Later Lê Dynasty White Slip Teabowl with Lotus Petal Design in Underglaze Blue


A blue and white teabowl fired in the Later Lê dynasty in Đại Việt (current Vietnam). It has a neutral bowl shape with an everted rim and an unglazed circular stacking mark on the well. In Japan, this is an example of what is called Annam Shibori-de (Vietnamese tie-dyed type). It has excellent crazing skin decorated with faint and vague paintings, which makes the nuanced beauty of the piece.

This piece was presumably made in the Bat Trang kiln, where potters moved from the Chu Dao kiln in Hai Duong Province at the end of the 16th century, a central production area for trade ceramics. This type belongs to the later period of Vietnamese trade ceramics, and there are more excavated examples in Japan than in the Southeast Asian countries.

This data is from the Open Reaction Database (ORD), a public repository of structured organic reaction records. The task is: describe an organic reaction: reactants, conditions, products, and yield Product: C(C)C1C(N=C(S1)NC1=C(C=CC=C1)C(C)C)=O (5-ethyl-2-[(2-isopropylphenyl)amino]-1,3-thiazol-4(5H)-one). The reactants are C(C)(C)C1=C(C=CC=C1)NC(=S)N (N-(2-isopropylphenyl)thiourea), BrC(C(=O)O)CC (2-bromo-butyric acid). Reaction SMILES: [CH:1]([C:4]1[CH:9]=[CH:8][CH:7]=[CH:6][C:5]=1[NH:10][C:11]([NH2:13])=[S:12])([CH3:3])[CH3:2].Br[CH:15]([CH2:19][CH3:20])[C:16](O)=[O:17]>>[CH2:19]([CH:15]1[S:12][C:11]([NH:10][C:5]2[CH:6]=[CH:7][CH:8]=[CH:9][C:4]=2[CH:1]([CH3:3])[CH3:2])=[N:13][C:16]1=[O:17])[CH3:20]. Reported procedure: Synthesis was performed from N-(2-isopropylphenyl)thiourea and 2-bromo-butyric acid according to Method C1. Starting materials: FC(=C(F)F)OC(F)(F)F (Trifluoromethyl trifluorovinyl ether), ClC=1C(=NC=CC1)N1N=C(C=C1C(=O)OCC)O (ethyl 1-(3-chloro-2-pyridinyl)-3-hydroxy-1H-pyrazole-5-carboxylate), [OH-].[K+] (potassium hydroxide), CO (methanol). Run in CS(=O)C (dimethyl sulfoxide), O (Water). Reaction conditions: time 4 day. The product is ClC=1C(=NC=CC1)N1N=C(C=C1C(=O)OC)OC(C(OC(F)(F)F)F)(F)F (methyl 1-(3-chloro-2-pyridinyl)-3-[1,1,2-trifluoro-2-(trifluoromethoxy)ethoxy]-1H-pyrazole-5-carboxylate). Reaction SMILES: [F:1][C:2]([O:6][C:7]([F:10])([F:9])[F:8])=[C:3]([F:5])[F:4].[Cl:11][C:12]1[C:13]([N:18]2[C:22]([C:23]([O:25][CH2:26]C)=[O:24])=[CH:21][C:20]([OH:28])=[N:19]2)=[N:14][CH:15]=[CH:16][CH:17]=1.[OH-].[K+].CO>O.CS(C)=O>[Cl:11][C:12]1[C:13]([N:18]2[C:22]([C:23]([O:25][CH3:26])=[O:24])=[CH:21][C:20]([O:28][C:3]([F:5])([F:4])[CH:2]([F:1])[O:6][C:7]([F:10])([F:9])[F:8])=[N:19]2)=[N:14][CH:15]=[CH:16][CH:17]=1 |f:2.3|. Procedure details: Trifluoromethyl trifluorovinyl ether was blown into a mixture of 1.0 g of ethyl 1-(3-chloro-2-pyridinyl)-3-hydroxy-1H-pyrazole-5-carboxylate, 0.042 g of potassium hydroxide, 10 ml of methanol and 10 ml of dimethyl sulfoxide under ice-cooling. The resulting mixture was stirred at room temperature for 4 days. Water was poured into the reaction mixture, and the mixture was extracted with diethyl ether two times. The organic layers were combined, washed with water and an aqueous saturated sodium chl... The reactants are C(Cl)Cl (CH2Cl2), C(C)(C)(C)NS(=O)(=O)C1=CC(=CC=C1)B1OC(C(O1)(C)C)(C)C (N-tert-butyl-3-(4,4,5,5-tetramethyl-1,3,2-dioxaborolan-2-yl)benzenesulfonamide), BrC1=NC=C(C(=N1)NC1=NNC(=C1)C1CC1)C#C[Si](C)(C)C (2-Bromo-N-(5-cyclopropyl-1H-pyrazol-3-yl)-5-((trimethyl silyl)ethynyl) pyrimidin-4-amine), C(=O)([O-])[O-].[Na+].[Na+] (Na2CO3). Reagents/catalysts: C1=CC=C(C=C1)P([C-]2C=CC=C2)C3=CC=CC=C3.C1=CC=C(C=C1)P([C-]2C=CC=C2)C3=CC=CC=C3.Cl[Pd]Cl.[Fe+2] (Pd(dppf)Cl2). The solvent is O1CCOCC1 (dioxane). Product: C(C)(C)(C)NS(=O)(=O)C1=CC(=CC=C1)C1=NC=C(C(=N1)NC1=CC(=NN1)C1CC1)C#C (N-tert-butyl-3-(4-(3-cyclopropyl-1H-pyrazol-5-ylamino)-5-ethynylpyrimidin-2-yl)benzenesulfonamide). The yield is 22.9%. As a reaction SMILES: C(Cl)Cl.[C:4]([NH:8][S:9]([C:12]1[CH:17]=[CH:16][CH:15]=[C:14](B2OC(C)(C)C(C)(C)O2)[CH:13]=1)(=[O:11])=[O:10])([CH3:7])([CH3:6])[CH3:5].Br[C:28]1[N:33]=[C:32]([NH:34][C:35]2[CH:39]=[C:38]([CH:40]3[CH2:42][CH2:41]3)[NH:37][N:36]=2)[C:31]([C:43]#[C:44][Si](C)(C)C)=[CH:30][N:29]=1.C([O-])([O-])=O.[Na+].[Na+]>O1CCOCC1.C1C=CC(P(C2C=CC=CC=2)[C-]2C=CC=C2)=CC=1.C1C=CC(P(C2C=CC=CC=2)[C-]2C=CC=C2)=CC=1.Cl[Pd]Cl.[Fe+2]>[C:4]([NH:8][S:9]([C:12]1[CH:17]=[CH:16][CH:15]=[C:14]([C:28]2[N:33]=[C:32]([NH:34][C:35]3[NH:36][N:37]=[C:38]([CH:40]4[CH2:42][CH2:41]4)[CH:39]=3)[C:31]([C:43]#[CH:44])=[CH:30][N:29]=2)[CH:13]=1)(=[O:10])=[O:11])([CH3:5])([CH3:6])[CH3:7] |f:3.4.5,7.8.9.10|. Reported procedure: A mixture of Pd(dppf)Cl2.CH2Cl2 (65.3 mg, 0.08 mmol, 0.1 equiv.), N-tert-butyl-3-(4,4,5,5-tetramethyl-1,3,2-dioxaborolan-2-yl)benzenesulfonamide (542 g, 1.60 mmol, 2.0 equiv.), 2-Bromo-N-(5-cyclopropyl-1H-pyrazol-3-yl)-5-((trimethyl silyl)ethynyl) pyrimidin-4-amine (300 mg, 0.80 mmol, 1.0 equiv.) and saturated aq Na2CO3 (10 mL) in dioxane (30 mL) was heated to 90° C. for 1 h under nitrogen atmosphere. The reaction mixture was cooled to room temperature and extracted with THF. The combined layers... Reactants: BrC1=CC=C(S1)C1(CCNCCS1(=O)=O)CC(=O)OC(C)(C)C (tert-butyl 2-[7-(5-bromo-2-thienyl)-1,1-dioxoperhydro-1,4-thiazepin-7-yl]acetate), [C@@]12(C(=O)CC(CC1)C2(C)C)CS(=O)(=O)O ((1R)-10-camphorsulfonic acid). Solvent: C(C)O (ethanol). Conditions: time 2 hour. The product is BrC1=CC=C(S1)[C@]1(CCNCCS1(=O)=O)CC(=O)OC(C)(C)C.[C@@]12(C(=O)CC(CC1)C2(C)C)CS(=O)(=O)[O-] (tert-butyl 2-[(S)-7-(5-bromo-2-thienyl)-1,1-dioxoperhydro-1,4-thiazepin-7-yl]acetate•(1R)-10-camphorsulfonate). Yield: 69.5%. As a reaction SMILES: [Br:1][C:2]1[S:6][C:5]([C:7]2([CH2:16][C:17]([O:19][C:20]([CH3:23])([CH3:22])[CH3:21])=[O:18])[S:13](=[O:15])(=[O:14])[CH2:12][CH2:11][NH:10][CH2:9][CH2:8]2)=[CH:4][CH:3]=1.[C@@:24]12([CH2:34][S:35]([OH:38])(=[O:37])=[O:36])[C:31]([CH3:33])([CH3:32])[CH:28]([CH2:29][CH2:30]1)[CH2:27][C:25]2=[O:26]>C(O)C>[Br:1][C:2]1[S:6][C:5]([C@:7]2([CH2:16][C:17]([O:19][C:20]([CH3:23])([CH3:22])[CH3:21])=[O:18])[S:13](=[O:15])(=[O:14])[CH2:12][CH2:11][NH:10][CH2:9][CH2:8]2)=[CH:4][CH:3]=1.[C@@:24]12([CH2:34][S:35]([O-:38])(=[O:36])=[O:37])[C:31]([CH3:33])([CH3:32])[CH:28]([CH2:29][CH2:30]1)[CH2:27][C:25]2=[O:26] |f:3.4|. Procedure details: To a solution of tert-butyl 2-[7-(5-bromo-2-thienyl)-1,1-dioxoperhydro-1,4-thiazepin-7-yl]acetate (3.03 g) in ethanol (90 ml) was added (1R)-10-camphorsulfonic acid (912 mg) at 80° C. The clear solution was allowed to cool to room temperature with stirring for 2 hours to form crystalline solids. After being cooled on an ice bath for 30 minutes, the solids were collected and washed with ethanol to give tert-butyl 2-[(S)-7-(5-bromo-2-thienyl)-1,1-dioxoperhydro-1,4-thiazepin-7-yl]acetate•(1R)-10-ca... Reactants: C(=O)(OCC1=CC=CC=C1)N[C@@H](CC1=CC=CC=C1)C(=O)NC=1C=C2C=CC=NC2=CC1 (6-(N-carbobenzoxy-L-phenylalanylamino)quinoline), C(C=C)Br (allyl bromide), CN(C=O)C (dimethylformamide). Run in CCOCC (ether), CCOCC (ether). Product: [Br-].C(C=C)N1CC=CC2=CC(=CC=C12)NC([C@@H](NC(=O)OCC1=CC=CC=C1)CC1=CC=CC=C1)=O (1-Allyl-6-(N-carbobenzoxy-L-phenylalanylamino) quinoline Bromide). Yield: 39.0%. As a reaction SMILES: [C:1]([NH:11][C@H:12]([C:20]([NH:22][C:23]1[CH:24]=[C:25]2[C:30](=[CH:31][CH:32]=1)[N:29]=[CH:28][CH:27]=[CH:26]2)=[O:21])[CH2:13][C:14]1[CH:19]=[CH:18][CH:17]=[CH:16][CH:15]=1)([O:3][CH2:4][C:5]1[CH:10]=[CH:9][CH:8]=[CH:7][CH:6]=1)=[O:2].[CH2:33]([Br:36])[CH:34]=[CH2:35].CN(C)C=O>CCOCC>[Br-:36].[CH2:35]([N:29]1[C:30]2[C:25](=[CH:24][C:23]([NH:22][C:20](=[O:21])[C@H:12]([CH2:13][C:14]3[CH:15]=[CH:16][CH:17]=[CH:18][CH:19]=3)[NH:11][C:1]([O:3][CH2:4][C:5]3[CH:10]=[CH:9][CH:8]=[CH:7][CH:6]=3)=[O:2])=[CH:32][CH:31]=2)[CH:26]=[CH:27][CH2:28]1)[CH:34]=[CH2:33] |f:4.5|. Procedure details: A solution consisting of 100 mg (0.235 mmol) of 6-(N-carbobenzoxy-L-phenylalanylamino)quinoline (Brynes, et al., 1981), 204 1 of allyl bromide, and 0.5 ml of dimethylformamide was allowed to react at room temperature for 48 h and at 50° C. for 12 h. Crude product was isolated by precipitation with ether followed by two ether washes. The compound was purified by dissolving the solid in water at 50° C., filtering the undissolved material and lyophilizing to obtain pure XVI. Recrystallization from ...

It is an inherited piece after excavation. The parts that look like a chip on the rim should be a kiln flaw, and a few hairlines mixed into crazing, partially aged but with no significant defects. It comes with a drawstring pouch and fits in a box with the label “Annam Shibori-de Chawan”.

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